Before entering the veterinary assistant class, Kaleigh Grafton had some experience in veterinary medicine due to the shadowing hours she had completed at a veterinary clinic in Yanceyville, NC. Due to this experience, she was placed at the Danville Family Vet practice in Danville, VA to earn her class hours. After a short time at the Danville Family Vet, Grafton filled the vacant veterinary assistant position at the clinic. This employment opportunity allowed her to meet the class requirements while earning a part-time wage. Grafton graduated from Bartlett Yancey but continued to work for the Danville Family Vet practice before she left for college at the University of North Carolina Wilmington to study biology. She plans to transfer to North Carolina State University to enroll in the veterinary medicine program.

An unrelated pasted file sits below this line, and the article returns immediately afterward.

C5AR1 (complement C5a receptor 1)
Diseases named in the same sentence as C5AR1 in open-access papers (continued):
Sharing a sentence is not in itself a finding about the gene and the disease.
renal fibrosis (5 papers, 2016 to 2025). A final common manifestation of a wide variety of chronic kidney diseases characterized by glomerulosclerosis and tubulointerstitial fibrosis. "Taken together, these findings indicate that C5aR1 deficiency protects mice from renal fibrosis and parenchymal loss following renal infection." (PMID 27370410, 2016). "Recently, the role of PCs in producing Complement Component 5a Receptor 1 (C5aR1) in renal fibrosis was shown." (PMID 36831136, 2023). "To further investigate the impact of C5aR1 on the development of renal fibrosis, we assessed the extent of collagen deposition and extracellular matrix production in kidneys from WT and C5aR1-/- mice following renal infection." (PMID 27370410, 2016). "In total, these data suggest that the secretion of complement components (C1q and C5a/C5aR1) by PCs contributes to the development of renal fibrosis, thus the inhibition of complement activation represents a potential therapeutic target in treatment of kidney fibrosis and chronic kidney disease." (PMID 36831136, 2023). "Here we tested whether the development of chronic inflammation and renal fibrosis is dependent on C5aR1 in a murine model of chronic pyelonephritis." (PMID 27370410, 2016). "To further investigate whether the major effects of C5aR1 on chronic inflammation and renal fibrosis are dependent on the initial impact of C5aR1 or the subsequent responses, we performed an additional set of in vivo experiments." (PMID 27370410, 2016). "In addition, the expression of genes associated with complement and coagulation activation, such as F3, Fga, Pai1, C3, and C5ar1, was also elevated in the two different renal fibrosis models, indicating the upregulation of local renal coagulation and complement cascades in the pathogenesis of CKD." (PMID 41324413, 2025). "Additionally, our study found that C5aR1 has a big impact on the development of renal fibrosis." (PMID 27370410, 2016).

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A student practicing blood draws, injections and IV's on a dummy dog leg.
Photo courtesy of Sarah Smith.